4Leaf Meal Planning Tips

What are you going to eat? At home, at work, when traveling, at parties?

Before you clean out your kitchen and launch your commitment period, give some thought as to what you’re going to be eating. We have a dozen tips for you: The first half are from J. Morris Hicks, a single professional who has never been that handy in the kitchen. He says, “If I can do this, anyone can!”

Six from Hicks

1. Routine meals you eat at home. These are the foundation of any successful 4Leaf commitment. If you don’t get these right, you’re going to have trouble reaching the 4Leaf level (and staying there). Routine meals are ones where you eat pretty much the same thing several times a week. For most people, that’s breakfast and lunch.

2. Get used to “batch cooking”. This means cooking more than you’re going to eat in one or two days. When I cook my go-to lunch or dinnerI cook enough of the main entree to make ten meals. I store them in one-meal containers and freeze all but two of them. That means I always have two ready to go in minutes. I just add fresh veggies and greens on top, warm it up, and it’s ready to eat before I can wash my hands for dinner.

3. Eating 4Leaf at work. Your best option for eating healthy at work is going to be packing your own lunch, which gives you complete control over what goes into your meal. If you have to eat lunch in the cafeteria, look for an option with the freshest ingredients, and something that has “staying power” such as beans or potatoes. Pack some snacks, too! If you’re feeling full and satisfied, the vending machine will be less likely to lure you in.

4. Eating 4Leaf on the Road. There are a few fast-food places where you can get a 4Leaf meal: Panda Express, Subway, and even Taco Bell. You can also “create” a 4Leaf meal at almost any sit-down restaurant. Look at the sides dishes first, then at the veggies, grains, legumes, or potatoes that they have with each entree. Then tell them exactly what you want and to please to adjust the price accordingly. My meal is usually about half of the price that my dining companion pays.

5. Eating 4Leaf in a friend’s home or at a party. Have a healthy snack before you go. If it’s a sit-down dinner party, just tell the hostess that your doctor (Dr. Graff in this case) has you on a special dietary regimen and that you’ll just be having the salad and any of the other whole plants being served. At a party, do some serious grazing at the salad bar. You can also check with the host/hostess ahead of time to see what will be served, and you can offer to make something that fits in with the theme of the menu.

6. Eat all you want and get your calories. Don’t try to limit yourself to just eating at the salad bar. You’ll need to eat more than tomatoes, carrots, celery, and peppers in order to get enough calories to make it to the next meal. Load up on the grains, legumes and potatoes to get the calories you need.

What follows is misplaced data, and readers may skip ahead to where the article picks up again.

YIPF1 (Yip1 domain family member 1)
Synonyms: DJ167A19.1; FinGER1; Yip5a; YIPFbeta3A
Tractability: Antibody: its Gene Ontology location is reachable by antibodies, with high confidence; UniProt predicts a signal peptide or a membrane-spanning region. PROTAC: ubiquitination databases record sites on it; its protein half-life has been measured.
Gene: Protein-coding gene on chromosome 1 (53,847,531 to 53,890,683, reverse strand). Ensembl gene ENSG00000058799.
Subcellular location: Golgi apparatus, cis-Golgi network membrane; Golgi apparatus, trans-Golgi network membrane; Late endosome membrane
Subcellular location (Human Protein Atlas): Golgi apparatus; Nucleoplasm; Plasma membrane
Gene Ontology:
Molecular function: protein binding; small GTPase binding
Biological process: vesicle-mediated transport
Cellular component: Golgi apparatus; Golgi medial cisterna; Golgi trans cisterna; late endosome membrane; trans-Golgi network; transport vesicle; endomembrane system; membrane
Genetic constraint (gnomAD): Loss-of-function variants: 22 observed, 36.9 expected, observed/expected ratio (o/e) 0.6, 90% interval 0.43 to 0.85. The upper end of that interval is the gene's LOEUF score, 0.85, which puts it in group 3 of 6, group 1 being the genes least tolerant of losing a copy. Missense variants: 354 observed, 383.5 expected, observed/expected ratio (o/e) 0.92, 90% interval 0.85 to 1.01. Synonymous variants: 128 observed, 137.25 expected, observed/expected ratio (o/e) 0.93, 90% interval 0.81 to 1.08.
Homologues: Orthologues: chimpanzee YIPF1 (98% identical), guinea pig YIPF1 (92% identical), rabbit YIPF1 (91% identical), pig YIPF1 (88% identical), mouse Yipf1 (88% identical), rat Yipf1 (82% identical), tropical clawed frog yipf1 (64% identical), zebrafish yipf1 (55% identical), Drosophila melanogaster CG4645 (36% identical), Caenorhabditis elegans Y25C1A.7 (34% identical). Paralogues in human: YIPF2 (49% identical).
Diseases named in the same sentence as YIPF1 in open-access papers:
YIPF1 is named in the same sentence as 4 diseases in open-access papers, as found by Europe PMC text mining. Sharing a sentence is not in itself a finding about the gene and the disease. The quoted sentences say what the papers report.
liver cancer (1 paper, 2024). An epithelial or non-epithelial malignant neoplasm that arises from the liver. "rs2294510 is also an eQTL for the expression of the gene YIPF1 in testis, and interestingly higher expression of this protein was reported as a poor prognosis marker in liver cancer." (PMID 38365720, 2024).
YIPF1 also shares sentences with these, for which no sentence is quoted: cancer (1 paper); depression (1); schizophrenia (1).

If you’re in need of some recipes or meal ideas, visit our “recipes” page, or check out the cookbooks we recommend here.

The Other Half from Graff

1. Find 4 Leaf recipes.  The first week I went 4 Leaf, I had no idea what to cook. The typical western dinner centers around meat or a white pasta with dairy. I needed help to make the shift. I invested in a few new plant-based whole food cookbooks, found some good recipes online, and was good to go.

2. Menu Plan. Pick a couple of recipes you plan to make in the coming week and make sure you have all the ingredients you will need. Make sure the time involved is realistic for your schedule, or instead of making that healthy dish that takes an hour to make, you will be tempted to order a pizza delivery.

3. Time Manage. Cook a number of things on less busy days to have ready to go for the days you are busy. I have more time on the weekend than during the week to cook, so I make a big pot of soup with lots of veggies and either a whole grain, beans, or potatoes to give it “staying power”. I also make a bean or potato salad to have on hand. I usually also make one other dish on the weekend that will give me leftovers for during the week. 

4. Mix it Up. Making a recipe for the first time every night is time consuming and stressful! I try to make one or two never-tried-before recipes during a week and fill in the rest with my 4Leaf favorites.

5. Join an Organic CSA. I LOVE my CSA (Community Supported Agriculture).  Basically, you buy a share of the farm for a season and pick up your veggies every week. You will get a ton of relatively inexpensive fresh, local, organic veggies with the bonus that you will get some stuff that you’ve never cooked with before.  You will be forced to try something new. How fun!

6. Forgive Yourself. Sometimes you are going to make something that just plain sucks.  If you are like me, that probably happened before you went 4Leaf, too! Don’t give up.  It gets easier.  And sometimes you are just going to completely blow it. My daughter’s birthday party, ouch…  Just start again.  It’s not about perfection…thank God!

CAUTION. Eating this way may quickly decrease your need for medications. You should tell your physician what you’re doing. If he/she is unfamiliar with or skeptical of this eating-style, please direct him or her to nutritionstudies.org and plantrician.org.

Nutrition Certificate